I was enjoying myself. I was 8-years old and having a fun evening at the local roller skating rink. Every night, they’d play one song for a separate “boys’ skate” and another for a “girls’ skate.” Finally, it was time for the girls’ skate. I flew out onto the floor and zipped around the rink, reveling in the extra space. Suddenly, it was ruined.
“Get out of there, boy!” shouted a parent outside the wall.
I KNEW he was referring to me. With my short haircut, blue jeans, and “hand-me-down” shirt that I got from my brother, I was being mistaken for a boy. The shame and embarrassment washed over me. I didn’t react to him, but he shouted it another time as I rolled around again.
I have always been different. I wasn’t the “typical” girl, and not just at the skating rink.
When other girls were playing with their baby dolls, I was playing with my Legos, plastic cowboys and Indians, toy cars, and action figures.
I spent my free time running around the woods with bare feet, in jeans with holes in the knees, and in old t-shirts. I loved building forts out of branches and whatever scraps of lumber I could find. Wearing dresses and being “girly” held no appeal for me.
According to the way many would define “feminine” I wasn’t it. I became more aware of that as I grew older.
My mom has never been typical either. As a child, her interests often didn’t match those of her four sisters. She had no brothers and her father sometimes referred to my mom as his “only son.” Unlike her sisters and most other girls, my mom had a knack for mechanical skills. Her dad worked for N.A.S.A. and she inherited those mechanical and engineering skills from him. She could often been found in the garage with him, working on a car or a home project.
I inherited those mechanical skills too. My mom taught me how to build things, use tools, fix my car, and do home repairs and installations. We both enjoy those things. For us, an ideal shopping trip is to a hardware store.
Navigating high school and college wasn’t always easy and it took courage to be myself. The pressure was to fit in and be “normal.” With my skill set and interests not fitting that mold, some wanted to change me. Others made assumptions. I’ll never forget the time my best friend’s parents sat us down and questioned if we were in a lesbian relationship. I was horrified and felt shame even though there was no truth to it.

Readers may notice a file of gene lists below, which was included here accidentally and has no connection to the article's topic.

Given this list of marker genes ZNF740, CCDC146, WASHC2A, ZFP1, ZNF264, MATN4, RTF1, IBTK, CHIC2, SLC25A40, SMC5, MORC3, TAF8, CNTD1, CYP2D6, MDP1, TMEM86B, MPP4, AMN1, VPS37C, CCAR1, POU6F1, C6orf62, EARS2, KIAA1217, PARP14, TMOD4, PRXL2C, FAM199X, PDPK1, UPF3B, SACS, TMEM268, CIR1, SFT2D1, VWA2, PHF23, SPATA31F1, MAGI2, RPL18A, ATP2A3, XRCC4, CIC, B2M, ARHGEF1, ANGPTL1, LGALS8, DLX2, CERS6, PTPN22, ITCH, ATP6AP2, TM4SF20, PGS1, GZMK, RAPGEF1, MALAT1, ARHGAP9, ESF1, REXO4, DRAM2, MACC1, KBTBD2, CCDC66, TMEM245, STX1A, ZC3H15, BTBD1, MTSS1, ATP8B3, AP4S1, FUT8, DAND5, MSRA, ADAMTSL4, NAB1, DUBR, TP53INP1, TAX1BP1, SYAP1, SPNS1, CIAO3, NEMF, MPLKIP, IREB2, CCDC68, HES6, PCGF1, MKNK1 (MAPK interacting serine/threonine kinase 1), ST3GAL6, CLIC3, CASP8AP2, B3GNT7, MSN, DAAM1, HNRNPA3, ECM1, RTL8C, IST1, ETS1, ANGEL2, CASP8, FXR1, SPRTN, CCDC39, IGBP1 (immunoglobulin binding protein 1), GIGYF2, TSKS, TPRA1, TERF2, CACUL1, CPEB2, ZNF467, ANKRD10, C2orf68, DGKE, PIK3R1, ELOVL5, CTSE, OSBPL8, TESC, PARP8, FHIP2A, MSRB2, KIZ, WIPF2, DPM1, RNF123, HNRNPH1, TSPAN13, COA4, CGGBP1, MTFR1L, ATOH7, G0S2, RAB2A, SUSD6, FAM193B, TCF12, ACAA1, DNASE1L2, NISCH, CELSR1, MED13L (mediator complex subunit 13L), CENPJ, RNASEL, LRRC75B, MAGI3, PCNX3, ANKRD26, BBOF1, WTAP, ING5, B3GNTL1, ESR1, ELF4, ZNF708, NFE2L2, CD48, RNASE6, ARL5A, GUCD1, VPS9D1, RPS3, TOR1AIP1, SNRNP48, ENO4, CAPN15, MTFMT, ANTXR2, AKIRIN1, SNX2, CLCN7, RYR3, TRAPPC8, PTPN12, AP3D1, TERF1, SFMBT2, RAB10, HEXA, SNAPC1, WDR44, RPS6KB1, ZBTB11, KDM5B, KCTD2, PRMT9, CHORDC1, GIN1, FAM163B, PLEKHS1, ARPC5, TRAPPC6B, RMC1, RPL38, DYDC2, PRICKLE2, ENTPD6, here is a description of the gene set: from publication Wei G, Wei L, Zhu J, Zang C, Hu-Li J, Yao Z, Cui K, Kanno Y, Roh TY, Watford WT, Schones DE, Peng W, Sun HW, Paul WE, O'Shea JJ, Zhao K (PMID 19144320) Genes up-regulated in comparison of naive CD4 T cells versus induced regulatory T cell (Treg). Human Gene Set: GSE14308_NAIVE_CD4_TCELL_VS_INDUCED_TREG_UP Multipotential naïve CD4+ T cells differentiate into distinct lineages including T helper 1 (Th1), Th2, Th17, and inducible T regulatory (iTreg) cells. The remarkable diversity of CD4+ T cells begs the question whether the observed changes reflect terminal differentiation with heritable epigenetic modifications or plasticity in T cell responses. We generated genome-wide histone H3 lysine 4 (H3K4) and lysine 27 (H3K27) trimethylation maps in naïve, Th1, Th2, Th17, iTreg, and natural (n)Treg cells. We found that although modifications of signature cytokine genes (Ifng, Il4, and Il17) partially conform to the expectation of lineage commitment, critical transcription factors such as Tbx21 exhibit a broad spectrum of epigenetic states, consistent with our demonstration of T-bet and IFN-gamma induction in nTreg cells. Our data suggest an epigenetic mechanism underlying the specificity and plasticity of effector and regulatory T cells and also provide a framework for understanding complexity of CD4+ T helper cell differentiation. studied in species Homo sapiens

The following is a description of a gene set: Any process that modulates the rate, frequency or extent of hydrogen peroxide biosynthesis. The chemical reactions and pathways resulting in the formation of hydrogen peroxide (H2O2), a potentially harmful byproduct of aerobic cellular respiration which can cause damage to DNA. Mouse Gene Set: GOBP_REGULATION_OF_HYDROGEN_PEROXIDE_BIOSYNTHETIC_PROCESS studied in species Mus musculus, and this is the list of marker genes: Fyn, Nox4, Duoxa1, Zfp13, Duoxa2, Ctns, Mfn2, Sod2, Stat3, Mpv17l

I had to wrestle with various questions. What does it mean to be a woman? Is it okay to not fit the typical mold? Is it okay that I don’t like wearing dresses and makeup? Is it acceptable to love talking about tools and home repairs with the guys? How about riding a motorcycle?
I ponder the Proverbs 31 woman. I see she provides food for her family (does she actually cook it herself?), spins wool, and makes things from fabric. However, she also works with her hands, manages business, makes her arms strong, and helps the poor and needy! What is her clothing in this passage? Strength and dignity!
I am atypical, but that’s okay. My uniqueness was given to me by God. I am whom He wants me to be. It is not those external or stereotypical things that make me a woman. My femininity includes my momma heart, my concern for others, my emotions and my way of relating to others.
I raise my kids to value their own uniqueness (within God’s boundaries) and be brave in the face of pressure to fit the world’s mold. An observer might be alarmed to hear us say to each other, “you’re weird!” when someone does something unusual but if they continued listening, they’d hear a reply of “thank you!” We discuss how being uncommon and different is fun and interesting.
A year or so ago, a man asked me to go out to dinner with him. We had met in a Blacksmith guild where we were both members. We went out and had a nice time, that night, and on other evenings. After that first occasion, it hit me. When he asked me out, he had only ever seen me in work boots, jeans, and t-shirts! Our connection was the male-dominated art of blacksmithing. He wasn’t attracted to me wearing a dress and makeup, with a love of typical female things. It was my smile, my personality, and my unique femininity that drew him to me.
Be brave and be your beautiful, unique selves. Each of you is a work of art!
Angela Leffel is a teacher and single mom with four adopted kids, one of whom is now an adult. She enjoys heart sharing with friends, especially over a cup of coffee. She feels closest to God and most at peace when in a forest. She shares what God is teaching her here.
Strength and dignity. What a great observation.Thank you for sharing this piece of your beautiful heart. I love the way that God made you and how you care for others, including my own unique, atypical girl. Your life is a gift. Every Blessing, Friend!
I love your uniqueness. Beautiful post!